UnitedHealthcare Expands Prior Auth Requirements and Site-of-Service Medical Necessity Reviews for Certain Surgeries

October 2019 ~

UnitedHealthcare (UHC) has expanded prior authorization requirements and site of service medical necessity reviews for certain surgeries in an effort to shift surgical procedures to less expensive locations. The updated outpatient surgery policy will limit the circumstances under which the insurer will pay for certain surgeries in a hospital outpatient setting.

Effective November 1, for fully insured groups in most states, UHC will only pay for a surgical procedure performed in an outpatient hospital setting if the insurer determines the site of service for the procedure is medically necessary.

As seen in the updated Utilization Review Guideline, UHC members may choose to receive surgical procedures in an ambulatory surgical center (ASC) or other locations. We are conducting site of service medical necessity reviews, however, to determine whether the outpatient hospital department is medically necessary, in accordance with the terms of the member’s benefit plan. If the outpatient hospital department is not considered medically necessary, this location will not be covered under the member’s plan.

Certain planned surgical procedures performed in a hospital outpatient department are considered medically necessary for an individual who meets ANY of the following criteria:

  • Advanced liver disease (MELD Score > 8)
  • Advance surgical planning determines an individual requires overnight recovery and care following a surgical procedure
  • Anticipated need for transfusion
  • Bleeding disorder requiring replacement factor or blood products or special infusion products to correct a coagulation defect
  • Brittle Diabetes
  • Cardiac arrhythmia (symptomatic arrhythmia despite medication)
  • Chronic obstructive pulmonary disease (COPD) (FEV1 < 3 months])
  • History of myocardial infarction (MI) (recent event [< 3 months])
  • Individuals with drug-eluting stents (DES) placed within one year or bare-metal stents (BMS) or plain angioplasty within 90 days unless acetylsalicylic acid and antiplatelet drugs will be continued by agreement of surgeon, cardiologist, and anesthesia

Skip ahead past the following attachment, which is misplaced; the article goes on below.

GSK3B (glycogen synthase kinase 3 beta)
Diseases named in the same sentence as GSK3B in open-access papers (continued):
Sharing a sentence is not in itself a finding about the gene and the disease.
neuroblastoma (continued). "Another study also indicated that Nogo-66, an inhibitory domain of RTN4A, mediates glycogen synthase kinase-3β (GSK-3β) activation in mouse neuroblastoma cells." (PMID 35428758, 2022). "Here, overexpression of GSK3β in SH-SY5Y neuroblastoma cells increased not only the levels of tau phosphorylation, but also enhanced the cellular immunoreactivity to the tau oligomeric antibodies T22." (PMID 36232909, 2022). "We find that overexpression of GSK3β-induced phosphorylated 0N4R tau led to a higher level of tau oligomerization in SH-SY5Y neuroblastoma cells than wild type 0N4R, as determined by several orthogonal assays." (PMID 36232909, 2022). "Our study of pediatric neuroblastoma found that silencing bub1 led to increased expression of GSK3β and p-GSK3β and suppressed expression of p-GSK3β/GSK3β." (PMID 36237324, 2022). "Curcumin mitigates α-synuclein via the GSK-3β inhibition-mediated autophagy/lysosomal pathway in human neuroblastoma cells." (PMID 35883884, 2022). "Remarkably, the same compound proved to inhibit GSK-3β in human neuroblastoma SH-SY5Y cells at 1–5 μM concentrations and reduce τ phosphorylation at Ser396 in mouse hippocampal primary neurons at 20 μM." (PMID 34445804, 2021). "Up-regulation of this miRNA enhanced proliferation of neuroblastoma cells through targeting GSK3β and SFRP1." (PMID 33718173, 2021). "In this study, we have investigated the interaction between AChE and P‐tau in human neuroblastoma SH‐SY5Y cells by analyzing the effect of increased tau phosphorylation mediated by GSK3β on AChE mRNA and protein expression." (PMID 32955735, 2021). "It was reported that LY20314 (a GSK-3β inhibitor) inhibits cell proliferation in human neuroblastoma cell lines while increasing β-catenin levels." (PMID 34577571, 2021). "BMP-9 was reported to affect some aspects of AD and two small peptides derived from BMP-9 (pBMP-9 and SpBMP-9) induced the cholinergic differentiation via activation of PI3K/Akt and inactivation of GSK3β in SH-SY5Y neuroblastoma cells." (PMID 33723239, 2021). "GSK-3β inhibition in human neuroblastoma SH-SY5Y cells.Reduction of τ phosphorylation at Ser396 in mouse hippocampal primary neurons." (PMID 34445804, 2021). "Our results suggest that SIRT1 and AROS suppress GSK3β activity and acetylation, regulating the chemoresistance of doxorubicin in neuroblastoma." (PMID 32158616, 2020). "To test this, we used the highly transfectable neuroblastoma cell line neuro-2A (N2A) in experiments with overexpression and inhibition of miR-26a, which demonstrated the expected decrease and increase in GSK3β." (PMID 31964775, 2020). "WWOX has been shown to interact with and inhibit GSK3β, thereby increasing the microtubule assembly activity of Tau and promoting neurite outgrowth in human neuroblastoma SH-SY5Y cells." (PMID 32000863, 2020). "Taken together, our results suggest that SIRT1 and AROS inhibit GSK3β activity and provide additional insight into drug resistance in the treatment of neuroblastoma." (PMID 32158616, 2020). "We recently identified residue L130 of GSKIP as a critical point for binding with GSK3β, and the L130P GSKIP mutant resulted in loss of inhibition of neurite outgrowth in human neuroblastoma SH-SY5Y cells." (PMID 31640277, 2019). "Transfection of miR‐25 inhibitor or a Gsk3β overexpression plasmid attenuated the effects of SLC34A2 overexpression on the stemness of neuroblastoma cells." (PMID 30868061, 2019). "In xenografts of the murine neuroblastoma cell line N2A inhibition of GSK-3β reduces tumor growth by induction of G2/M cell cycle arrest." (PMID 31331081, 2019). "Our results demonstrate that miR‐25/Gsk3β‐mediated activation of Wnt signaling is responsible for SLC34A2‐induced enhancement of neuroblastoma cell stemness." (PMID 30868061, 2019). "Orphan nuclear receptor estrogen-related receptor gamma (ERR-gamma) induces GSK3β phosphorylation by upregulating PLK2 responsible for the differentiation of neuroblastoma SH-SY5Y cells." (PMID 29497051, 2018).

• Less than 19 years of age
  • Ongoing evidence of myocardial ischemia
  • Poorly Controlled asthma (FEV1 < 80% despite medical management)
  • Pregnancy
  • Prolonged surgery (> 3 hours)
  • Resistant hypertension (Poorly Controlled)
  • Severe valvular heart disease
  • Sleep apnea (moderate to severe Obstructive Sleep Apnea (OSA)
  • Uncompensated chronic heart failure (CHF) (NYHA class III or IV)

A planned surgical procedure performed in a hospital outpatient department is considered medically necessary if there is an inability to access an ambulatory surgical center for the procedure due to ANY one of the following:

  • There is no geographically accessible ambulatory surgical center that has the necessary equipment for the procedure; or
  • There is no geographically accessible ambulatory surgical center available at which the individual’s physician has privileges; or
  • An ASC’s specific guideline regarding the individual’s weight or health conditions that prevent the use of an ASC

Planned Surgical Procedures List

Site of service medical necessity reviews will be conducted for the following surgical procedures only when performed in an outpatient hospital setting (see Applicable Codes List).

In California, Colorado, Connecticut, New Jersey, and New York, reviews will begin for certain surgeries happening on or after December 1. This review will occur where permitted by state law and by the terms of the member’s benefit plan. Site of service medical necessity reviews do not apply to providers in Alaska, Kentucky, Massachusetts, Maryland, and Texas.

The insurer hopes that, this policy update, by encouraging patients to utilize surgery centers, in a situation where there is no medical reason for the surgery to be performed in a hospital outpatient setting, will help minimize out-of-pocket costs and improve cost efficiencies for the overall health care system, while still providing access to safe, quality health care.

 

 

Source(s): UnitedHealthcare; Becker’s Hospital Review; Modern Healthcare;

 

 

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